Two of Japan's religious World Heritage sites currently ban women's access: the island Okinoshima (designated in 2017) and the Sanjōgatake peak of Mt. Ōmine (designated in 2004). Examining recent cultural imaginings of the two sites in light of historical records and lore pertaining to women's religious exclusion, this talk lays bare a disjuncture between putative ancient origins, observable present-day practices (i.e., lived religion), and selective heritage narratives. These cases draw attention to the conflicting agendas and competing versions of history embedded within Japan's religious landscape today; they also provide an opportunity to explore how religion and other social structures such as heritage, tradition, and gender operate and interact.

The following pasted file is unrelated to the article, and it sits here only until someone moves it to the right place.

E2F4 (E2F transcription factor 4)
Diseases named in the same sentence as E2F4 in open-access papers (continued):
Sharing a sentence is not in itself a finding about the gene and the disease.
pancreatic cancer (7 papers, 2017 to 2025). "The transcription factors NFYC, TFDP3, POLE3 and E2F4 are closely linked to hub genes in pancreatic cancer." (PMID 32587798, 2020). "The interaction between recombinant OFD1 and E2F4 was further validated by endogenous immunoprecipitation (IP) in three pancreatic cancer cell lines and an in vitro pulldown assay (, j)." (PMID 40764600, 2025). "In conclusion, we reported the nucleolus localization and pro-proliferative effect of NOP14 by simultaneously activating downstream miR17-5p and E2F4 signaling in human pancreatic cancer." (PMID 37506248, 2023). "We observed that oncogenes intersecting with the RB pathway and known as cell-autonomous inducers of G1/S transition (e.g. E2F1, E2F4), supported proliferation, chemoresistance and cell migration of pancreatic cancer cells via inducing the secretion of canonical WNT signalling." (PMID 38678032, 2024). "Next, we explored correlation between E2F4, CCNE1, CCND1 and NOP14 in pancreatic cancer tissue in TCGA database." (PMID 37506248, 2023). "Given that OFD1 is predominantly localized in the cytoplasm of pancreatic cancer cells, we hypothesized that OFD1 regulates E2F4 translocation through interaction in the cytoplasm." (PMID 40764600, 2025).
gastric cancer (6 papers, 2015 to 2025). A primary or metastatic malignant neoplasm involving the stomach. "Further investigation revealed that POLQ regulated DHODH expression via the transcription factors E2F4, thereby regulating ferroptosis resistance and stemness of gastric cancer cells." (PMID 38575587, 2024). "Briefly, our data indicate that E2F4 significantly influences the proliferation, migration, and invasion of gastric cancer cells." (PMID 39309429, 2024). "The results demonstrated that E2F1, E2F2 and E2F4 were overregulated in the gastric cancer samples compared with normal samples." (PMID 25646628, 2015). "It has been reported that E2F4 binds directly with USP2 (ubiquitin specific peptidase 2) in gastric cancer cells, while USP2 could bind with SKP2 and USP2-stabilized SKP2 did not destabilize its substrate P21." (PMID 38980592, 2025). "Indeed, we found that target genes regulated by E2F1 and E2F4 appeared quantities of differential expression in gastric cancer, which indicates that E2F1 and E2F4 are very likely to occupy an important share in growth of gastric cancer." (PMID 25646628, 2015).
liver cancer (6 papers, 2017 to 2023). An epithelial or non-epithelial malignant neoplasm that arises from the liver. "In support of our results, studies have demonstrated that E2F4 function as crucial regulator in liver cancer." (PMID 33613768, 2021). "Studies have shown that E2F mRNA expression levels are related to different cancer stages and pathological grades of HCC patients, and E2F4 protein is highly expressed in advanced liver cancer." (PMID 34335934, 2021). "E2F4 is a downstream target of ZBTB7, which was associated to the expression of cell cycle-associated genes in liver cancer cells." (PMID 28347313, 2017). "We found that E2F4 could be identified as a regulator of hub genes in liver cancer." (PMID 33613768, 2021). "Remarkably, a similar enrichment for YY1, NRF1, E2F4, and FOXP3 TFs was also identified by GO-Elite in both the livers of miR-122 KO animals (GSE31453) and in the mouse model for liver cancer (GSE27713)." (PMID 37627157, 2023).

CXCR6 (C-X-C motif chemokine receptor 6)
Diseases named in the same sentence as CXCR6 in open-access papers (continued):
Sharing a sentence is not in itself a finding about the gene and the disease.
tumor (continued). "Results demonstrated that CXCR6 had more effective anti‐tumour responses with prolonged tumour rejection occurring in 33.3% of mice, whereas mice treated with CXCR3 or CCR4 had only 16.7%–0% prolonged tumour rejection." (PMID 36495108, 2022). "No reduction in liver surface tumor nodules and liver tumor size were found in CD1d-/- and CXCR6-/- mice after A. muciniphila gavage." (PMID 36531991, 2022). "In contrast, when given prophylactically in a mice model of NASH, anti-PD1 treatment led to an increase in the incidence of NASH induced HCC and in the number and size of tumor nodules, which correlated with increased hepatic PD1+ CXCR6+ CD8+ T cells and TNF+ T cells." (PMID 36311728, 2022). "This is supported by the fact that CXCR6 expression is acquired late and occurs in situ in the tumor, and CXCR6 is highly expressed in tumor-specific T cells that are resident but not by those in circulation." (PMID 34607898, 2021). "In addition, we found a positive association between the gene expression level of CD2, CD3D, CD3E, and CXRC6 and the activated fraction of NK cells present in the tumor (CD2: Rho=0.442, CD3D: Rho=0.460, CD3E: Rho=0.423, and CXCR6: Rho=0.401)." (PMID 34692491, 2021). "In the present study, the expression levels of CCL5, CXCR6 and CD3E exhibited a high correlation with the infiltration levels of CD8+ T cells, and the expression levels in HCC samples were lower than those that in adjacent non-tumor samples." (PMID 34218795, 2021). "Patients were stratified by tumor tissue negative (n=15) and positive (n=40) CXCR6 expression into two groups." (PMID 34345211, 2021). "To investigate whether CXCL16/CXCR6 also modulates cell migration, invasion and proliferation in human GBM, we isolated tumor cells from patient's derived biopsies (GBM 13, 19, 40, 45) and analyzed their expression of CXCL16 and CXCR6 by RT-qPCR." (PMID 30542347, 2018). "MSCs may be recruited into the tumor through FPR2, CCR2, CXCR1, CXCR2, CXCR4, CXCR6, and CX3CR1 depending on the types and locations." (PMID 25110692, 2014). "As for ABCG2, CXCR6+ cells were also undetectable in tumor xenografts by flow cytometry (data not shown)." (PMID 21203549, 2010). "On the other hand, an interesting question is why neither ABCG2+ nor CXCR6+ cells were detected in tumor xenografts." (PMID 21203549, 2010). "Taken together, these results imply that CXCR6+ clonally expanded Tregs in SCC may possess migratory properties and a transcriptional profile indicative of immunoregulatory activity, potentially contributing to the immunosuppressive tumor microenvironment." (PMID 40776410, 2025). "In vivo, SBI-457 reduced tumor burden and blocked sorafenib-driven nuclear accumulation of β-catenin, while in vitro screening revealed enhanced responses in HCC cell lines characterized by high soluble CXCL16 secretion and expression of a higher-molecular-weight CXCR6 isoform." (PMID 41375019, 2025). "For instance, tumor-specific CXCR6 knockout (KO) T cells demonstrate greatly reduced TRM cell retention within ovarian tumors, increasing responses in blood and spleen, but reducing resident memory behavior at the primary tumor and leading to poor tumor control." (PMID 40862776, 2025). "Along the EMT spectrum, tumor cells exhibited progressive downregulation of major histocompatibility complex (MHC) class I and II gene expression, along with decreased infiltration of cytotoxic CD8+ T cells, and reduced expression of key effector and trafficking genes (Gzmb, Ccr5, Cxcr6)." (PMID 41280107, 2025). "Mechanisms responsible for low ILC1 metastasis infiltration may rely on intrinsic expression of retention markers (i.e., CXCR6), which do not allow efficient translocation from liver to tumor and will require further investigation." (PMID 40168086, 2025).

5/24/2019 - 5/24/2019
Come join our workshop as we explore topics on Korean history, culture, and society in honor Professor John B. Duncan's retirement.